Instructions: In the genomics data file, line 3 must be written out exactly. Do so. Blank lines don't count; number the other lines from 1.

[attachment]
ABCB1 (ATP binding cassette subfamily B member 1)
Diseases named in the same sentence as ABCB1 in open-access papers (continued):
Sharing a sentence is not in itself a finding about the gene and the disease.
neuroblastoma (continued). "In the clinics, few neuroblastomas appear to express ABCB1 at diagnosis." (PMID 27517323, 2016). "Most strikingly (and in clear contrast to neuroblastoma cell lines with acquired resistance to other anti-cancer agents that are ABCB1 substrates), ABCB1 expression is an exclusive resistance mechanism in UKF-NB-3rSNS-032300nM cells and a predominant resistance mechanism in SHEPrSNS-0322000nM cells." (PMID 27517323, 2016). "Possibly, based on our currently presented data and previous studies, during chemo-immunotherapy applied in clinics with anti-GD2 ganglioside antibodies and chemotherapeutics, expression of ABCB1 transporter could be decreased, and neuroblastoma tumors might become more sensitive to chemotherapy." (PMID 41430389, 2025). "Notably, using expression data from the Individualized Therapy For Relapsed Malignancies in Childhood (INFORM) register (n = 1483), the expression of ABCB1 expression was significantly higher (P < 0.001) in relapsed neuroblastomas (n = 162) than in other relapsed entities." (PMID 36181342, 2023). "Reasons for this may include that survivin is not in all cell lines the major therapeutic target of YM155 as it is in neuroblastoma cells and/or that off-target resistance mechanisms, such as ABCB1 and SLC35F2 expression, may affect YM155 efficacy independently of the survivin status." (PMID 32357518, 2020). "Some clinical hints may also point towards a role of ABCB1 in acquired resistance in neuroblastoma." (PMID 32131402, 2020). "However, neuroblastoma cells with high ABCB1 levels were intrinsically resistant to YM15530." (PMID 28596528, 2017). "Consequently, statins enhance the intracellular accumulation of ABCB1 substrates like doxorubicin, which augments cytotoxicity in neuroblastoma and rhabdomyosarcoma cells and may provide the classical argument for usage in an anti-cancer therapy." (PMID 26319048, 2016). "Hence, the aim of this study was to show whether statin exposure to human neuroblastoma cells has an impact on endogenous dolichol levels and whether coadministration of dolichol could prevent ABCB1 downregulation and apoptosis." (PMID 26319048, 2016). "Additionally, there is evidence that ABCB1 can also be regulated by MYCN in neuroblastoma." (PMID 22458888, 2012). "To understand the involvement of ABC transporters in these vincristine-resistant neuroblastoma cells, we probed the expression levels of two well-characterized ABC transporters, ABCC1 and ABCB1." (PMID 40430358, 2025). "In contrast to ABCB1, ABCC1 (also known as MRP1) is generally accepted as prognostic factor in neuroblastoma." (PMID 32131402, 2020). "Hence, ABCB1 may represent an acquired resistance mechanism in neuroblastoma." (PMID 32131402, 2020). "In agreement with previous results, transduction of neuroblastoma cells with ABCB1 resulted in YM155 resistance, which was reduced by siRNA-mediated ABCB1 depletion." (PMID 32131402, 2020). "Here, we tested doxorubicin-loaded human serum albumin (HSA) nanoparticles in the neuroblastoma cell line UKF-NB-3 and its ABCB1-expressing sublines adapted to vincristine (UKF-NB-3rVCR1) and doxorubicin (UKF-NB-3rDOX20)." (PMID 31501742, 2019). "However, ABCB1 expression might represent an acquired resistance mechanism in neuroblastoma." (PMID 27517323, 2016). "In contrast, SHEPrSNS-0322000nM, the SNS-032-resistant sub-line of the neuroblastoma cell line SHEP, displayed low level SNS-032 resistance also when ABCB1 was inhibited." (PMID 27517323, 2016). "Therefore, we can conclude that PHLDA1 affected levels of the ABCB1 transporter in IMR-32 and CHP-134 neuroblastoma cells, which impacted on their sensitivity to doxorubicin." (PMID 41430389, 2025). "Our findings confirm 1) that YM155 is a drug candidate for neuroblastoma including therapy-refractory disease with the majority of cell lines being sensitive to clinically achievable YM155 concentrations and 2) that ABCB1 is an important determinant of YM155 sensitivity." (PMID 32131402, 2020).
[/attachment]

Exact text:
Sharing a sentence is not in itself a finding about the gene and the disease.